NOAA's Ocean Acidification Program supports research that focuses on economically and ecologically important marine species. Research of survival, growth, and physiology of marine organisms can be used to explore how aquaculture, wild fisheries, and food webs may change as ocean chemistry changes.
A number of NOAA National Marine Fisheries Service Science Centers have state-of-the-art experimental facilities to study the response of marine organisms to the chemistry conditions expected with ocean acidification.
The Northeast Fisheries Science Center has facilities at its Sandy Hook, NJ and Milford, CT laboratories; the Alaska Fisheries Science Centers at its Newport, OR and Kodiak, AK laboratories; and the Northwest Fisheries Science Center at its Mukilteo and Manchester, WA laboratories. All facilities can tightly control carbon dioxide and temperature. The Northwest Fisheries Science Center can also control oxygen, and can create variable treatment conditions for carbon dioxide, temperature, and oxygen. These facilities include equipment for seawater carbon chemistry analysis, and all use standard operating procedures for analyzing carbonate chemistry to identify the treatment conditions used in experiments.
Both deep sea and shallow reef-building corals have calcium carbonate skeletons. As our oceans become more acidic, carbonate ions, which are an important part of calcium carbonate structures, such as these coral skeletons, become relatively less abundant. Decreases in seawater carbonate ion concentration can make building and maintaining calcium carbonate structures difficult for calcifying marine organisms such as coral.
Increased levels of carbon dioxide in our ocean can have a wide variety of impacts on fish, including altering behavior, otolith (a fish's ear bone) formation, and young fish's growth. Find out more about what scientists are learning about ocean acidification impacts on fish like rockfish, scup, summer flounder, and walleye pollock.
Shellfish, such as oyster, clams, crabs and scallop, provide food for marine life and for people, too. Shellfish make their shells or carapaces from calcium carbonate, which contains carbonate ion as a building block. The decreases in seawater carbonate ion concentration expected with ocean acidification can make building and maintaining calcium carbonate structures difficult for calcifying marine organisms like shellfish. This may impact their survival, growth, and physiology, and, thus, the food webs and economies that depend on them.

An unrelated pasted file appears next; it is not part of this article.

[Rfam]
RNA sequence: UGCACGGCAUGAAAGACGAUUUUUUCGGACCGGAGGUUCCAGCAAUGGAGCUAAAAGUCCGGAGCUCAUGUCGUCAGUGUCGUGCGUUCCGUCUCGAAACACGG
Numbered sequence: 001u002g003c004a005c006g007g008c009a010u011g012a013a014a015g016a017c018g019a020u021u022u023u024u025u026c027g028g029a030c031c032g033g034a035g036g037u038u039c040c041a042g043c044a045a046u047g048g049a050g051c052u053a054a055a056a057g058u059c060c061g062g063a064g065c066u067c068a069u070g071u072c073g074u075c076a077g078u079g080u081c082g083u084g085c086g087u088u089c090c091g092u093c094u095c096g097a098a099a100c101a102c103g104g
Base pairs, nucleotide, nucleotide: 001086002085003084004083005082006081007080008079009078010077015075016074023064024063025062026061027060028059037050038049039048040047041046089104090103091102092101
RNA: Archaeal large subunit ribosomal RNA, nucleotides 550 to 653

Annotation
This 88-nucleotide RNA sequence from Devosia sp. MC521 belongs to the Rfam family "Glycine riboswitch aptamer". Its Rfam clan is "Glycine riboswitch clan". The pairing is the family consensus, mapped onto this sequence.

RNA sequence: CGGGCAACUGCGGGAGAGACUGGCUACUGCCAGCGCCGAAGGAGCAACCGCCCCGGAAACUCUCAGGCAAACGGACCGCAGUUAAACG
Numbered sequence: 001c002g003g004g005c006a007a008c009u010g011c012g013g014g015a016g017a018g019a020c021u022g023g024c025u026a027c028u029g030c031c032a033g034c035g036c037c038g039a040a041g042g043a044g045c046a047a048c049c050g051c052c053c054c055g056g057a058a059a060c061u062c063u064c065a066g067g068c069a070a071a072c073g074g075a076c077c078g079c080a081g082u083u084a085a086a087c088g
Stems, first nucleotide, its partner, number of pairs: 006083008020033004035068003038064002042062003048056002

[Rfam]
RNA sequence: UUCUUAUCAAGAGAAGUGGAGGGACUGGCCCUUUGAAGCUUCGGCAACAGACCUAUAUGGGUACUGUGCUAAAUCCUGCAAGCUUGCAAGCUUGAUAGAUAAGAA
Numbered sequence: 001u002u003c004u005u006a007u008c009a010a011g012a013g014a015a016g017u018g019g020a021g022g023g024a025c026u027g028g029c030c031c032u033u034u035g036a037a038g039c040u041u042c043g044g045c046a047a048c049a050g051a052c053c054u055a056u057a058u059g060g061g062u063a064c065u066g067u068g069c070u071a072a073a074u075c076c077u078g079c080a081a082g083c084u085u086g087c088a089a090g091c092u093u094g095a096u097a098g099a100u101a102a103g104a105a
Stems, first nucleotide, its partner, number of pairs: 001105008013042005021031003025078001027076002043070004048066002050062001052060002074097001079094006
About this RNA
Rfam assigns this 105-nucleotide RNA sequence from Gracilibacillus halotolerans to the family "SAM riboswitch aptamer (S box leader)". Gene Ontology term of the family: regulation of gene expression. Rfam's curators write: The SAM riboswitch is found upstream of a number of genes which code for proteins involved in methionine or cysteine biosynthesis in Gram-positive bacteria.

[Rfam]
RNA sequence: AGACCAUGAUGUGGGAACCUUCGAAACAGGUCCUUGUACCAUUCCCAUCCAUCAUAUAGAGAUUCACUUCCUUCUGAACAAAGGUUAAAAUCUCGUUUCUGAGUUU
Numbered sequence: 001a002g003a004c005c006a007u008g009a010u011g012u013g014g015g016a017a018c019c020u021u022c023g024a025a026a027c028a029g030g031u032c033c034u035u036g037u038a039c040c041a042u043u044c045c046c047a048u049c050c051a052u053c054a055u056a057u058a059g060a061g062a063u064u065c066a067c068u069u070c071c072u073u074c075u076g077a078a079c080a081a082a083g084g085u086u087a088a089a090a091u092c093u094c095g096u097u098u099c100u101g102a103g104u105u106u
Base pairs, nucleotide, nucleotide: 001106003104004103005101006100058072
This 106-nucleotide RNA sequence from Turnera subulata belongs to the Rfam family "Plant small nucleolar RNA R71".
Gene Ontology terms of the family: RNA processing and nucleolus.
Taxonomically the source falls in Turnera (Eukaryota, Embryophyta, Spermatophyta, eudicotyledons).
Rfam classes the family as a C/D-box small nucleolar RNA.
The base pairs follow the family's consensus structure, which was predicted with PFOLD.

Plankton are tiny plants and animals that many marine organisms, ranging from salmon to whales, rely on for nutrition. Some plankton have calcium carbonate structures, which are built from carbonate ions. Carbonate ions become relatively less abundant as the oceans become more acidic. Decreases in seawater carbonate ions can make building and maintaining shells and other calcium carbonate structures difficult for calcifying marine organisms such as plankton. Changes to the survival, growth, and physiology of plankton can have impacts throughout the food web.
The Mid-Atlantic Sea Grant Programs in partnership with the NOAA Ocean Acidification Program, are pleased to announce the availability of Ocean Acidification Graduate Research Fellowships for a two-year period covering the 2018 and 2019 academic years. The fellowship is open to full-time graduate students at any academic institution in Delaware, Maryland, New Jersey, New York and Virginia who are engaged in coastal and marine research relevant to regional ocean, coastal, and estuarine acidification. The focus should be on improving understanding of the potential ecological consequences of increasing carbon dioxide concentration in regional coastal waters. Projects may encompass natural and/or social science research topics.
Proposals are being accepted through 5:00 pm ET on Friday, April 13, 2018 via eSeaGrant.
This announcement and additional information can be found on each state Sea Grant program’s website.
Ocean acidification could have deep impacts for salmon in the Puget Sound.
Tiffany Grunzel from the University of Washington Communications Leadership program, interviews Dr. Shallin Busch (NOAA), Dr. Chase Williams (UW), and Robert Purser Jr. (Susquamish Fisheries) about the direct and indirect impacts of ocean acidification on salmon and what this could mean for tribal culture and the seafood industry.
A link to the video can be found here
The Ocean Carbon & Biogeochemistry (OCB) Program is working with a scientific organizing committee to plan the 4th U.S. Ocean Acidification Principal Investigators meeting in conjunction with the 2018 Ocean Sciences Meeting, February 7-19, 2018 in Portland, Oregon.
If you are interested in attending the meeting, apply by November 6th using this link: OCB OA PI Meeting
NECAN is pleased to announce the inaugural webinar, of our second webinar series, presented by Dr. Aaron Strong on Tuesday, November 1 at 10:00 am ET.
As awareness of both the potential socioeconomic impacts of coastal acidification and its multiple drivers has increased, there has been increasing attention to the policy tools that are available to state environmental managers to address ocean and coastal acidification. One of those tools is the use of the Clean Water Act's provisions for setting water quality impairment criteria. This question has recently been brought to the forefront of coastal acidification management discussions as a result of a series of suits against the EPA urging the development of such criteria for coastal acidification. Conversations among scientists, agency representatives and managers on both coasts about how to do this are on going. Can water quality criteria focused on acidification be developed with our current knowledge, and, if so, what would they look like? This webinar explores these questions and discusses their potential application in the Northeast.
To register for this webinar, click here.